News Column

All Aboard the Apps Bandwagon

Oct. 12, 2012

Wanda Sloan

iphones

Despite the hardware wars and the multibillion-dollar lawsuits over operating systems, a 3G phone without attractive applications is not really more useful than a cheap mobile with a 1-2-Call SIM.

A lot of 3G devices are not even telephones at all, tablets being the obvious proof but not the only ones.

Hand it to Apple (again), that Steve Jobs and his engineers turned out a lovely piece of equipment with the iPhone, but the only thing that set it apart from everything else was the ability to download, install and use software, pretty much just like a personal computer.

The beauty of 3G is it provides the speed and to a small extent extra sophistication to turn the talk-and-text telephone into an even more personal version of the personal computer.

Numbers? The Apple iStore has 650,000 apps available. Google Play has (very) roughly the same number for users of the Android system.

Apple customers have downloaded them more than 30 billion times. Yes _ billion with a "b". Android users have downloaded more than 20 billion apps.

Do you think the iPhone and iPad might catch on? In May, the download queue passed 15 billion. Doubling the downloads in less than half a year means something.

And while someone (probably an Apple person) invented the use of the word "app", it is the same as a PC application _ software that you use on the phone's screen to do ... well, something you want.

The type of software available is no different from what the really old people who use computers see. Some is free, some you must buy, some allows you to try for a short time, after which you buy it or delete it. Some of it ... wait, is there anyone listening? Some of it is pirated.

Most apps do not function well, or at all, unless the host system _ tablet or smartphone, Apple or Android or Windows _ can use 3G.

The secret and very necessary ingredient in the apps-on-devices movement is speed. Computers got faster and faster and applications got better and more complex. The same thing is happening, only far more quickly, in the "device market" sweeping the world.

3G provides horsepower. Phone and tablet apps require access outside the device itself, but the old wireless spectra that ran your neat Nokia talk-or-text phones a few years ago have nowhere near the power required to sling your Angry Birds, let alone check every 10 minutes for email.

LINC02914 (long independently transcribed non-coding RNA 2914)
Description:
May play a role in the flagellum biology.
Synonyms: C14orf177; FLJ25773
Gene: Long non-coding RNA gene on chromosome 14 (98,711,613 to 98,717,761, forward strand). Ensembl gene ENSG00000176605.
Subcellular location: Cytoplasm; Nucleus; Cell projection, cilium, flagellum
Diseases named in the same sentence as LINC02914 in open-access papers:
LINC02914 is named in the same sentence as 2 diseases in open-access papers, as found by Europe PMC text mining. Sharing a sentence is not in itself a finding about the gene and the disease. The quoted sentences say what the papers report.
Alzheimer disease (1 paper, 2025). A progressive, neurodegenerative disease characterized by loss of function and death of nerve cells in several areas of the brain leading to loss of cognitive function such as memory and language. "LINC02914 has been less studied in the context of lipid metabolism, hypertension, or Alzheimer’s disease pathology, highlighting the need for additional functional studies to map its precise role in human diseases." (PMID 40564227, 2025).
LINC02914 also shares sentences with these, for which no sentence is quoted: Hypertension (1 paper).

In online computer terms, the now disappearing 2G phones need a 300-baud modem. The new 3G smartphones need broadband internet.

When you get a smartphone running on a 3G network, it is similar to an internet-connected computer except it's mobile. You get Facebook updates including photos while you're in meetings. You get news headlines and stories and the video while you're riding the BTS. Your work colleagues update your appointment calendar while you're on the way from the salon to ladies' night at the club.

You can use a 3G phone like you used your 800-baht Nokia. These days, in fact, many people do. But having real 3G to power the phone turns it into a PC in your pocket or pocketbook.

Many people won't be able to handle this, at least at first. (Witness the academic reports and letters to the editor explaining how civilisation will end because first graders have tablets.) "The old way is good enough for me."

And for many, it is. Keep your old phone and the 1-2-Call system, by all means.

Pretty soon, people will ask you why you didn't answer their e-mail they sent 20 minutes ago _ it was urgent, you know. This is not a judgement, merely a statement of what will happen.

When 3G is generally available, people will generally use it and obtain the devices they need to do so. It is part of evolving technology. There are still people who don't use computers for anything at all, but they are increasingly considered quaint, even eccentric.

3G is a subrevolution of technology, and an important one. It is shameful that authorities have delayed _ and been allowed to delay _ this increasingly vital communications system to bypass the country for so long.

It is likely when telecom firms begin to build out 3G systems, 3G devices will become as ubiquitous as 2G phones are today. That is, everyone will have one.



Source: (c)2012 the Bangkok Post (Bangkok, Thailand) Distributed by MCT Information Services


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